I guess I am going old school. You see, I have books on the brain. Just this week I stood in the mall with a very rare moment to myself, nowhere to be for two hours, and I found myself pausing, asking “Where would I be if I could be anywhere?” Surprised by the answer: the library.
When I realized the desire, I couldn’t drive there fast enough. Up the steps and into my two bags flew the unforgettable Rebecca, The Door in the Wall, Black Beauty, poetry of Robert Frost. It was a gathering of jewels; I departed with a collection of words that transformed those mere totes into brimming treasure chests of golden expression. I was downright giddy as I fingered the spines of each title, driving away towards home. (In the interest of full disclosure, this plunder caused me to officially exceeded the 50-book limit imposed by the powers that be.)
If you put a literary feast out for your children, they will begin to eat. I witness the gluttony every day. We treasure evenings around the fire in our bedroom, with Dad reading his own book and the others laid out on snatched blankets and pillows, quietly inhaling every word. The Odyssey by Homer, Helen Keller’s The Story of My Life, Treasure Island, even the classic Nancy Drew -- we taste and eat and find it is good.
I overheard a discussion yesterday about technology, about how schools simply must offer it starting at an early age (eek-- my preschooler tossed the iPhone out the open car window just last week) and how a lack of current Apple gadgets could somehow make our kids uncompetitive in this century. (The prevalance of apathy might lead to that outcome anyway.)
I think we may be missing something here.
Susan Bauer is a bit more eloquent: she emphasizes that education should be “language-focused: learning is accomplished through words, written and spoken, rather than through images (pictures, videos, and television). Why is this important? Language requires the mind to work harder; in reading, the brain is forced to translate a symbol (words) into a concept. Images, such as those on videos and TV, allow the mind to be passive.” And my favorite part: “when faced with the written page, the mind is required to roll its sleeves and get to work.” (The Well-Trained Mind, p.14)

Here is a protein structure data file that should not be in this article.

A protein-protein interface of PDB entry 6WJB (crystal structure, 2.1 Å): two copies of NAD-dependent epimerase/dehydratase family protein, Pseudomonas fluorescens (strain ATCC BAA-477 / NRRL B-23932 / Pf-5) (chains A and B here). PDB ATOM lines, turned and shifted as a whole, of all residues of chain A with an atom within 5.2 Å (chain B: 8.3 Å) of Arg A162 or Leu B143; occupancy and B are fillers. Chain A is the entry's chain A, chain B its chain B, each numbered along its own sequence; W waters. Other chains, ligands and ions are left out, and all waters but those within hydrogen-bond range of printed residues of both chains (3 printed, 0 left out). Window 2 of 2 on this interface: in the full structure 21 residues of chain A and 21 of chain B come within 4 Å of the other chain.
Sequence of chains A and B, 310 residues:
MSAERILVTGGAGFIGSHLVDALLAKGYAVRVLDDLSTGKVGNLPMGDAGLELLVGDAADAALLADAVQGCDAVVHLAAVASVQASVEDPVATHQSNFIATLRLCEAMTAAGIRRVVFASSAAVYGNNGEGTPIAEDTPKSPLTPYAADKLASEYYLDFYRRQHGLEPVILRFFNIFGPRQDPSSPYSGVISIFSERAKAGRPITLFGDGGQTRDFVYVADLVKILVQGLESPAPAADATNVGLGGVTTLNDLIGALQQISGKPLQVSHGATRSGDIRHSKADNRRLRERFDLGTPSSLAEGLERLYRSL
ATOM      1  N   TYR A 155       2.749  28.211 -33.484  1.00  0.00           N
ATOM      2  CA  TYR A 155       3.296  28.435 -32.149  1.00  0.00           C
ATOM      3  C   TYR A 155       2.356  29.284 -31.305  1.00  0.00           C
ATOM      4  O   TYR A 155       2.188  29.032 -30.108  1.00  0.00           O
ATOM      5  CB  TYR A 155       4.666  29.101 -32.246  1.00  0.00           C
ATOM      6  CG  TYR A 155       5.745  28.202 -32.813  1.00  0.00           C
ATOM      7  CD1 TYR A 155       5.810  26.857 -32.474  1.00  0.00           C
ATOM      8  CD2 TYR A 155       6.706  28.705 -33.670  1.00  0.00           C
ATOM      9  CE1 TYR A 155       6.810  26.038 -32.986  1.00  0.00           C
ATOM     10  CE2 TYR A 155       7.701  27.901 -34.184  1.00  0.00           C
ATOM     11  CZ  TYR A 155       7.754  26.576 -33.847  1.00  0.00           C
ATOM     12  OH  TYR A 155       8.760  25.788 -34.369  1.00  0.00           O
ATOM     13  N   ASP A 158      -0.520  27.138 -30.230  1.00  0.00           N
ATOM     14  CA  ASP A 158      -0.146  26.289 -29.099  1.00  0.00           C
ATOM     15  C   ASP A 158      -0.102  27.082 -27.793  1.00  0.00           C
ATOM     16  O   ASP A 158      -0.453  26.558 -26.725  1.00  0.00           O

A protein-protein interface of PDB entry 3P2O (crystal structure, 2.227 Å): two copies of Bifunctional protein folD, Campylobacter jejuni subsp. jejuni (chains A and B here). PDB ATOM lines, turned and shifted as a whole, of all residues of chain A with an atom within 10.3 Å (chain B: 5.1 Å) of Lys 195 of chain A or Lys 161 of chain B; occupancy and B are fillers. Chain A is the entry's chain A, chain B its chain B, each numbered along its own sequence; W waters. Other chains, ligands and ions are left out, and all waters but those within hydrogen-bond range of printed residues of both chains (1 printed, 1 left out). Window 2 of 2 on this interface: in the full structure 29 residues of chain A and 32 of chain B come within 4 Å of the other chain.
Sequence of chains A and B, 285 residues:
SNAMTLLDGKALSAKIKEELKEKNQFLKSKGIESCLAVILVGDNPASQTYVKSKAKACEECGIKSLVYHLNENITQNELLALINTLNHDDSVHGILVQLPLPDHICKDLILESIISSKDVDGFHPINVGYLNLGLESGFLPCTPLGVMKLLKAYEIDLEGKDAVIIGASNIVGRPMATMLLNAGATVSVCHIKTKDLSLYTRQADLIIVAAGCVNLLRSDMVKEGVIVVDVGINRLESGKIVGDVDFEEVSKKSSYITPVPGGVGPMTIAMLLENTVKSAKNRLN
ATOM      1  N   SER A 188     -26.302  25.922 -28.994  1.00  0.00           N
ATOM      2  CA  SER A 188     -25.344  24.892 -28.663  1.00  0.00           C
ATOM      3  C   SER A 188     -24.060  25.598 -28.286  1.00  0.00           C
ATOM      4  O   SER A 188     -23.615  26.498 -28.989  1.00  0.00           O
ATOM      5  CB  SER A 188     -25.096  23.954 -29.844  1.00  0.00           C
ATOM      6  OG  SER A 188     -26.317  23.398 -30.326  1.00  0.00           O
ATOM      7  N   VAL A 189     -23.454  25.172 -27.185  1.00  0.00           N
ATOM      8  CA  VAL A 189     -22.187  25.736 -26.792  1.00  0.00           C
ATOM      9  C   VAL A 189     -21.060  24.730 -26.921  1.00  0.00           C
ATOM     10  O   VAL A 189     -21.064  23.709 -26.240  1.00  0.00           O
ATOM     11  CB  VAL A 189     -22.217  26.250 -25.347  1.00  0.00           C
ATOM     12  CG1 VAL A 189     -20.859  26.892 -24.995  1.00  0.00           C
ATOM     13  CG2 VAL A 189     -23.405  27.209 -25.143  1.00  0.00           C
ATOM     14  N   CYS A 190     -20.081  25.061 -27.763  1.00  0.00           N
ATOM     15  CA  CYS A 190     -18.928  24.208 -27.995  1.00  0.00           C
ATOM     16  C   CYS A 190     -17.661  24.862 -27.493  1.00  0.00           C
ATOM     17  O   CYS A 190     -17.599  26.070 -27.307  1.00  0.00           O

I am not anti-technology; I am blogging after all. Technology can strengthen education, but used poorly it seems a diversion from actual learning. What good an iPad when children don’t have the attention span or vocabulary to read a good book? What app will help them write well when they’ve never actually read great writing?
Fill the storehouse of the mind with good things and there will be a harvest of wisdom.
I sit with the four and two year old, all cozy in their soft pajamas, and we revel in Charlotte’s Web. There are giggles as Fern pushes baby Willbur in the stroller, as he breaks free from his pen for a moment of freedom. The older two read in the flickering light of the fire: Boxcar Children for the first grader, his nineteenth book since Christmas, and the delightful All-of-a-Kind Family for the oldest. The Wii is unplugged, the iPhone sits idle on the charger, the TV off, the computer sleeps. These rich moments are worthy of pursuit; we lay the rails of expectation and they willingly fly down the track.
Why does it matter? Because our days should not be filled with diversions. God calls us to excellence. Am I passing that calling along to my children, intentionally guiding them on this rigorous yet lively path? For my children to strive towards godly excellence, they must be equipped to be well-versed, independent thinkers, and that will never happen if I serve them junk food (crummy books, loads of television, lots of gaming) or forget that training the mind for wisdom starts with the written word, not with early exposure to technology. Reading the classics buys them a ticket to join in the Great Conversation of the history of western thought and helps them come to understand the subtle complexity of God’s world.
Whatever is true, whatever is noble, whatever is right, whatever is pure, whatever is lovely, whatever is admirable—if anything is excellent or praiseworthy—think about such things. Phil 4:8
Let us not become weary in doing good, for at the proper time we will reap a harvest if we do not give up. Galatians 6:8-9